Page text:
”Isn’t it a way to political solution to acknowledge all the economic measures that Japan has provided so far, as soon as Japan admits the illegality of colonial rule?”
This is a ‘possible exit’ proposed to the governments of Korea and Japan by Professor Nam Ki Jeong (55) whom we met in Graduate School of International Studies of the Seoul National University Gwanak Campus on August 9. Professor Nam, Research Manager of the Institute for Japanese Studies in the Graduate School, is one of protégés of Professor Wada Haruki of University of Tokyo who has been the secretary general of Asian Women’s Fund founded in 1995, and attempted reconciliation with victims of Japanese army sex slavery on behalf of the Japanese government.
Throughout the interview, Professor Nam contemplated over ‘the nature of money’ just like Haruki. Haruki defined the fund made by the donations of Japanese people as the ‘de-facto reparation’, but the Japanese mainstream named it differently as a ‘present of money’. It was based on the claim that the issue of comfort women had been solved according to the Claims Agreement, and thus the nation was not obliged to provide reparation to individuals. Its naming, which meant offenders comfort victims, enraged victims, and the fund project stopped.
In the Professor Nam’s contemplation, only the victims of comfort women were changed to the victims of forced labor. The nature of victims that they suffered in the past, and now are entitled to reparation is the same. Professor Nam argued that we rather have to ask the Japanese government “Do you acknowledge the illegal colonial rule?”, which claimed that the right to claim damage reparation had been extinct due to the Claims Agreement.
Professor Nam said “Because the Japanese government wants to claim it has been covered (in the Claims Agreement), it wants to say in the line that money has been given and it was the reparation,” and “Let’s say the Korean government has received the economy cooperation fund, and then the Korean government should argue the Japanese government has never said the money was related to the Claims.”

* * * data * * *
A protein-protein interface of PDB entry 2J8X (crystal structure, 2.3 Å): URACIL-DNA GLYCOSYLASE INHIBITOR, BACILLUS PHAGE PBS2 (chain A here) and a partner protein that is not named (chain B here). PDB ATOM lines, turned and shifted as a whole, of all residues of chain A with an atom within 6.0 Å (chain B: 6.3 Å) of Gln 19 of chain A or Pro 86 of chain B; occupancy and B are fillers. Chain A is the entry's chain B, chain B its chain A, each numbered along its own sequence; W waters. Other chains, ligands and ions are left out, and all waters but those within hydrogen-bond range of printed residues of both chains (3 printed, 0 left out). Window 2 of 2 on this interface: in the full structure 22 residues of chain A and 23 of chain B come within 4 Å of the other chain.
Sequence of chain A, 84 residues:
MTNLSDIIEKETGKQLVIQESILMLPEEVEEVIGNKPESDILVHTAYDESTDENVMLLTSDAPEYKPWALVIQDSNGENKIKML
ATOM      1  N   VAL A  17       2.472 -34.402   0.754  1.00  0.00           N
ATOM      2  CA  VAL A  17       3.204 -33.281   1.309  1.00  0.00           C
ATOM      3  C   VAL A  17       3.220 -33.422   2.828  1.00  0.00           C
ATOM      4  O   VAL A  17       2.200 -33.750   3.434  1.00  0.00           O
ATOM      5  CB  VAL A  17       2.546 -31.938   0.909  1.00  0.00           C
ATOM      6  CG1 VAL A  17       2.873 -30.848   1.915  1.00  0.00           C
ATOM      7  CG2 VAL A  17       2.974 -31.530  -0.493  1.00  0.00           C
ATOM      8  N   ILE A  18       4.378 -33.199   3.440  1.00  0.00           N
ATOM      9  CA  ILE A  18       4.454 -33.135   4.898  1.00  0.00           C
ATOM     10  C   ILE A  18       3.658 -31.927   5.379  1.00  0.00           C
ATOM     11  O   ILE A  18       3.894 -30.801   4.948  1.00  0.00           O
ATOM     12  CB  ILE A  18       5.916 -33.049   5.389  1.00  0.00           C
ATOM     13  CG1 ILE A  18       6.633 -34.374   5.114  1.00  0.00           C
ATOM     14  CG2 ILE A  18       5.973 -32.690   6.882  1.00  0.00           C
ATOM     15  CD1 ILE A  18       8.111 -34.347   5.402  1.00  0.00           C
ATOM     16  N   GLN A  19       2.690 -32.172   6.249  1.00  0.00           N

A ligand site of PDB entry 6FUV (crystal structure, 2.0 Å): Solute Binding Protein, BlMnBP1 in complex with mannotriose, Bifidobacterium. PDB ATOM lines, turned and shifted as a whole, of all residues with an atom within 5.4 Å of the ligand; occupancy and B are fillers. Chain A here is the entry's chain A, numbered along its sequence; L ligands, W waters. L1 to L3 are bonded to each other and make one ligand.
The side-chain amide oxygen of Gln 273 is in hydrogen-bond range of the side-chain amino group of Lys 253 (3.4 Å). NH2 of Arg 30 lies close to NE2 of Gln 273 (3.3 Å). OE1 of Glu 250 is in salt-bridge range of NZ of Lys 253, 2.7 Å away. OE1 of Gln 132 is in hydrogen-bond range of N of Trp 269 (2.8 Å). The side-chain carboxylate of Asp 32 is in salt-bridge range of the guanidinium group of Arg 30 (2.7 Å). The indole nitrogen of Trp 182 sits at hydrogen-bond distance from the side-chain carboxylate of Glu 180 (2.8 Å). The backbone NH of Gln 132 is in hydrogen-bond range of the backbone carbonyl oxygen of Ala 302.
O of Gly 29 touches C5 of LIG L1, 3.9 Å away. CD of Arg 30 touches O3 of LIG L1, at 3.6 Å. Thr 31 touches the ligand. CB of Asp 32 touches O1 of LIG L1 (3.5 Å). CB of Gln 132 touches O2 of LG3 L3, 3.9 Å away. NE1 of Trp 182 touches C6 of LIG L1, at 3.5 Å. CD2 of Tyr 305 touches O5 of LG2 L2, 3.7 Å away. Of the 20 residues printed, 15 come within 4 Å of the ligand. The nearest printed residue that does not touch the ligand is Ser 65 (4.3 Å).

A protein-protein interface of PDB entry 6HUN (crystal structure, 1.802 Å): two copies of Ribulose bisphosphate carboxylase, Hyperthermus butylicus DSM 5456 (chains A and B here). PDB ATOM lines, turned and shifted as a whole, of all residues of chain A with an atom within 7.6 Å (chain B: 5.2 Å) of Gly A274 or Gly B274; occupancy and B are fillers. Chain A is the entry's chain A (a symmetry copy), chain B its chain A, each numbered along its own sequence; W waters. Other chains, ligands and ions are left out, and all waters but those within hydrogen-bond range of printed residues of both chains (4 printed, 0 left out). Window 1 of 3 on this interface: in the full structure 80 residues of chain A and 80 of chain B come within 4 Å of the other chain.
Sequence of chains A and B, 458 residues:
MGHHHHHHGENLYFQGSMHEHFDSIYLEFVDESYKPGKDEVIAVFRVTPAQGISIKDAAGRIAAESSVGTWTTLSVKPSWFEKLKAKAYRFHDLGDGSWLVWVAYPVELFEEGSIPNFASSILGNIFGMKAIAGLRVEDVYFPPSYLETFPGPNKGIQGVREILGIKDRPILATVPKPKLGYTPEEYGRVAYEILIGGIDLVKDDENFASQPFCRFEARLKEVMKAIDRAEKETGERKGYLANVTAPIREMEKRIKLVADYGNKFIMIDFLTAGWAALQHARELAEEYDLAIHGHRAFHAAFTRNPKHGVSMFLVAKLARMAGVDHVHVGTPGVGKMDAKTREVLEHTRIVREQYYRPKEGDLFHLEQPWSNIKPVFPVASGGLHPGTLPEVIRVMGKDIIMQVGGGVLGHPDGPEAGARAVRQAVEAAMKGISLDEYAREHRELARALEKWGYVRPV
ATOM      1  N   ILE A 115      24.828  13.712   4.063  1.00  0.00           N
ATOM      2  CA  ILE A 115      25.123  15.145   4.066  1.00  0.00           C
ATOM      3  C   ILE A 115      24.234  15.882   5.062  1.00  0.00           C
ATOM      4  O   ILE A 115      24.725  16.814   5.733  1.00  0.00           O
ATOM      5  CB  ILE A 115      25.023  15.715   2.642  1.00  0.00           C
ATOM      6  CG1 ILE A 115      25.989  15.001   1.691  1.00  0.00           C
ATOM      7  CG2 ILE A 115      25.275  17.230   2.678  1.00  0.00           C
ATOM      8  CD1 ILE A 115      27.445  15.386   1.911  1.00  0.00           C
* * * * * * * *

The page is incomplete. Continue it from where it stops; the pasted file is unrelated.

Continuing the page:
Professor Nam’s claim was that we have to check whether Article 1 of the Claims Agreement, based on which 300 million won was provided to the Korean government as an ‘economy cooperation fund’ or ‘congratulatory fund for independence’, and Article 2 of the Claims Agreement specifying “the issue of rights to claim… shall be completely and finally resolved” were related to reparation.
In November 2018, the Supreme Court decision comprising all justices that Mitsubishi Heavy Industries, a war criminal company, was responsible for reparation claimed that Japan did not give money to Korea in return for not asking about the issue of the right to claim. This is because it is unclear whether Article 2 of the Claims Agreement, which declared the settlement of the claim issue, is the result of Article 2 of the Korea-Japan Basic Treaty, "which confirmed that the treaties and agreements signed between Korea and Japan were invalid".
Paradoxically, if the Japanese government raises its voice that all claims have been extinct due to the Claims Agreement, the question remains, 'Does Japan recognize the illegality of its colonial rule?' Only if Article 2 of the Basic Treaty is the cause (that recognized its illegality) and Article 2 of the Claims Agreement is its result (extinction of the right to claim), Article 1 of the Claims Agreement guarantees this relationship (reparation payment). The Japanese government’s stance is like insisting on a 'causeless result' or an 'unguaranteed outcome.'
Professor Nam notes that Japan has never denied the negative consequences of colonial rule on Koreans in the past. He argues that the Korean government should reversely take advantage of these as assets and the Japanese government should inherit them.
Professor Nam said, "Abe Shinzo also acknowledges the 1998 Kim Daejung-Obuchi declaration, which admitted externally that Japan had caused a great deal of damage and pain to the Korean people", and pointed out that however, "Abe didn't say a word" regarding Naoto Kan's 2010 statement that Japan had colonized against the will of Korean people.
Because the Japanese government evaluated the colonial rule at its cabinet level in the past, the Abe's cabinet cannot easily deny it, Professor Nam analysed. In particular, Professor Nam said of the Naoto Kan's statement, which included the expression of "colonial rule against the will of the Korean people," that "it could be a ground for illegality," and stressed that the Korean government should actively respond and let the Japanese government acknowledge that 'a treaty signed against the will of the people' means an illegal treaty.'
If so, what would happen if Abe, as Professor Nam said, makes a surprise admission of the illegality of colonial rule? For example, he metaphorically accepts the illegality of colonial rule at the level of reaffirmation of the 1998 declaration and the 2010 statement.
Professor Nam said “then, Japan has a duty of reparation,” and proposed a solution, “Let’s acknowledge all the economic measures that Japan has provided so far as de-facto reparation.” Professor Nam defined this as a “politically possible route to a solution“, and a ‘task that the Supreme Court decision has left to the Ministry of Foreign Affairs” as the interview came to an end.
[WikiLeaks Korea=Yoon Yeojin]